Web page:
The court also found that the District had provided Wehrle with the opportunity for a hearing before the District's board of education on the issue of the "notice to remedy." Because Wehrle did not attend the scheduled hearing, he cannot now complain about having no opportunity to challenge the issuance of the "notice to remedy. " (258 Ill. App. 3d at 872.) The court refused to rule on whether the District could rely on the "notice to remedy," which would remain in Wehrle's file, in any future disciplinary decisions. 258 Ill. App. 3d at 873.

The Board and the Association each filed a petition for leave to appeal. We granted the petitions of both parties and consolidated the appeals. We also allowed the Illinois Association of School Boards to submit a brief as amicus curiae in support of the District's position. For the reasons that follow, we affirm the decision of the appellate court.

PREFATORY NOTE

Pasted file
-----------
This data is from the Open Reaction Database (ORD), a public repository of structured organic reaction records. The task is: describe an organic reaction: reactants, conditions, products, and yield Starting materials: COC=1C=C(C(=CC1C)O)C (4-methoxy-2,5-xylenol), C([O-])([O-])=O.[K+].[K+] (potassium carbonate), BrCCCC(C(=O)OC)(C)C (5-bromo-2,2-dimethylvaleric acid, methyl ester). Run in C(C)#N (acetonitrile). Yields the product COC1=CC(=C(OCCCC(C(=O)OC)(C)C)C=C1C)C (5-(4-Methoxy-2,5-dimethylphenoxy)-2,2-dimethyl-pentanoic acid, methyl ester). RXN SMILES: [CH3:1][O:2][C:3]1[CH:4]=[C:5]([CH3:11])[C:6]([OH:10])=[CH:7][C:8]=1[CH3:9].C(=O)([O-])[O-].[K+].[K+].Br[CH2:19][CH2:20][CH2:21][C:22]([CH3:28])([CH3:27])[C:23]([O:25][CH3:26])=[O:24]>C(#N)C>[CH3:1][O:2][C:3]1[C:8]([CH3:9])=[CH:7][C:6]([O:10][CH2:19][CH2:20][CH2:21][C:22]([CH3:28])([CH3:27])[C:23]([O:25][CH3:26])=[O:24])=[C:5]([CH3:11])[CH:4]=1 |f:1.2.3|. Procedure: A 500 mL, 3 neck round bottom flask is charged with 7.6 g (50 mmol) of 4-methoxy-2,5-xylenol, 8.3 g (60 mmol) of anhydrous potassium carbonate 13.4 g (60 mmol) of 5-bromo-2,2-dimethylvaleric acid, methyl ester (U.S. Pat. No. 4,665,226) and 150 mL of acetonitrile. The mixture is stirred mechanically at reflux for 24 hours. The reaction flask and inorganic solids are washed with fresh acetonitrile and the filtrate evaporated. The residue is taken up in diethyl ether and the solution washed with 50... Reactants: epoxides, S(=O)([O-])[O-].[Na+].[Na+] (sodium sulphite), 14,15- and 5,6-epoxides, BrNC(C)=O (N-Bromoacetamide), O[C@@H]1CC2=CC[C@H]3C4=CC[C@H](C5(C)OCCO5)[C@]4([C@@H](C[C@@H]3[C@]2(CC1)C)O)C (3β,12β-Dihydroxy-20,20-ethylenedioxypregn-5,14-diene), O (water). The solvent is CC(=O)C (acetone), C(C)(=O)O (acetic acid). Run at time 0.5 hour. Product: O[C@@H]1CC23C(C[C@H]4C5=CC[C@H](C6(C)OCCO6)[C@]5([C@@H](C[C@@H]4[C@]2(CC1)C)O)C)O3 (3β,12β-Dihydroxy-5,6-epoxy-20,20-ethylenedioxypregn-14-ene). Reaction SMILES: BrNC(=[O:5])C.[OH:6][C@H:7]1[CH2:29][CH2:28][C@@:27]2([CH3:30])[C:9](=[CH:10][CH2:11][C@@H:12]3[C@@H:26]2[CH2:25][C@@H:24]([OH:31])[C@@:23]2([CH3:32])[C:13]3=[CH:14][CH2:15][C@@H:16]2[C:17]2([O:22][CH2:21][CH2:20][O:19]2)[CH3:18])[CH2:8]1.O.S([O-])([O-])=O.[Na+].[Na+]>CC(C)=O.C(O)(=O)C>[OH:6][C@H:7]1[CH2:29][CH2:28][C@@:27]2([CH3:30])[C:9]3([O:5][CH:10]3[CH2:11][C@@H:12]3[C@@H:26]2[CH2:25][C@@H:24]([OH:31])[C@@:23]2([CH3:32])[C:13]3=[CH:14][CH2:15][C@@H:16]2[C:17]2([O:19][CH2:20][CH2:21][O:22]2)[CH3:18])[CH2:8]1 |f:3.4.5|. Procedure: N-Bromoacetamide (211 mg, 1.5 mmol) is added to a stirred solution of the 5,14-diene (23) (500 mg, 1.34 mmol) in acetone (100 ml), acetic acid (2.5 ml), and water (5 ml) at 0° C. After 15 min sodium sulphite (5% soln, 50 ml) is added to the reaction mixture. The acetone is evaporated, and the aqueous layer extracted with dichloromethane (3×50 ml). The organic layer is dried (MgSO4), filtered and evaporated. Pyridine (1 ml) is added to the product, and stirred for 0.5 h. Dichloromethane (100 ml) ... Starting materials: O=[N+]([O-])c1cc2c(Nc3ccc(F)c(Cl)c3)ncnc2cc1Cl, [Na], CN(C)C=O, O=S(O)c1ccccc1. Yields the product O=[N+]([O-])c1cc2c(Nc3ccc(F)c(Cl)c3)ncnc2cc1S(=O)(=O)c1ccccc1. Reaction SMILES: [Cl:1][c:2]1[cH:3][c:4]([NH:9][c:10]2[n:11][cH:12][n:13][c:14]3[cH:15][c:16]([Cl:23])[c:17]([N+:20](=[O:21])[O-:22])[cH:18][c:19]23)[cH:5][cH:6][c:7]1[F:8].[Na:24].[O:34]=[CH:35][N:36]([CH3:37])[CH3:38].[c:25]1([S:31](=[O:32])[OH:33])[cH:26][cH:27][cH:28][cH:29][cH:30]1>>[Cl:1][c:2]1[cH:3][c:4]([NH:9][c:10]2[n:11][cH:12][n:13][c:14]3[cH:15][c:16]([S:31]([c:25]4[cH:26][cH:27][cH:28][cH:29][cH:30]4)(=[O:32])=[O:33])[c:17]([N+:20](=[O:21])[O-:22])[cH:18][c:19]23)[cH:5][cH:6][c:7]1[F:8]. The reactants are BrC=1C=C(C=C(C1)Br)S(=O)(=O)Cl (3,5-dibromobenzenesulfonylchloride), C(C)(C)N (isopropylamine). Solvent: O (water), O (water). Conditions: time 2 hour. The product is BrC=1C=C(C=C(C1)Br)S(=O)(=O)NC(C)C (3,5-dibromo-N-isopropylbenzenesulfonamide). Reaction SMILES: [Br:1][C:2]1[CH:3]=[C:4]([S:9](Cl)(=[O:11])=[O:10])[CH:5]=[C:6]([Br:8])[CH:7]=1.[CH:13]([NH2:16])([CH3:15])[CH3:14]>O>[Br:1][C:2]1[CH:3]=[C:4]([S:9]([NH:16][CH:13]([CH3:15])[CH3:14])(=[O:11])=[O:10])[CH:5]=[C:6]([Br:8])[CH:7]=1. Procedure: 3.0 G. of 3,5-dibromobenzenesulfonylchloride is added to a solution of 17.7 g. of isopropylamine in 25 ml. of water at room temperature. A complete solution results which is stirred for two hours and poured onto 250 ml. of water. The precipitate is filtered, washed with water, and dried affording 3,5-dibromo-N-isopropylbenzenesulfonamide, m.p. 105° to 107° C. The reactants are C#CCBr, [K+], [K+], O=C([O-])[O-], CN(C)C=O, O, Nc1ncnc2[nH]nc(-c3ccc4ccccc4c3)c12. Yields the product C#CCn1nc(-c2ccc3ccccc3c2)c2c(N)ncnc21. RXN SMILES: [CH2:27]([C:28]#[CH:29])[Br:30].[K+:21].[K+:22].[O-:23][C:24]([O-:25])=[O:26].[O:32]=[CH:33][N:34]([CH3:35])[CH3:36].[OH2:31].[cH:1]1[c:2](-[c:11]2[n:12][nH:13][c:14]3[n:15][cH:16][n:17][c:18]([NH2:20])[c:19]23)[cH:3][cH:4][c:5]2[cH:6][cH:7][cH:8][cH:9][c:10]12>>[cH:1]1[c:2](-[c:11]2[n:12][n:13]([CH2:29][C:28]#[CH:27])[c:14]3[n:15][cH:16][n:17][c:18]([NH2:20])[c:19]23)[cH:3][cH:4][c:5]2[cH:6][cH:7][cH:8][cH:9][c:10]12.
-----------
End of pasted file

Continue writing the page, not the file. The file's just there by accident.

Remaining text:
This appeal arose from the Board's decision that the District had violated section 14(a)(8) and, derivatively, section 14(a)(1) of the Act (Ill. Rev. Stat. 1989, ch. 48, pars. 1714(a)(8), (a)(1)) by failing to comply with the arbitration award. Both of these sections address unfair labor practices. Section 14(a)(8) renders the refusal to comply with the provisions of a binding arbitration award an unfair labor practice. (Ill. Rev. Stat. 1989, ch. 48, par. 1714(a)(8).) Section 14(a)(1) prohibits, as an unfair labor practice, educational employers, their agents or representatives from interfering, restraining, or coercing employees in the exercise of their rights under the Act. (Ill. Rev. Stat. 1989, ch. 48, par. 1714(a)(1).) In considering whether the District's failure to comply with an arbitration award violates section 14(a)(8) and, derivatively, section 14(a)(1), we must first determine whether the arbitration award is binding under the Act. Therefore, the principal issue before this court is whether a binding arbitration award exists.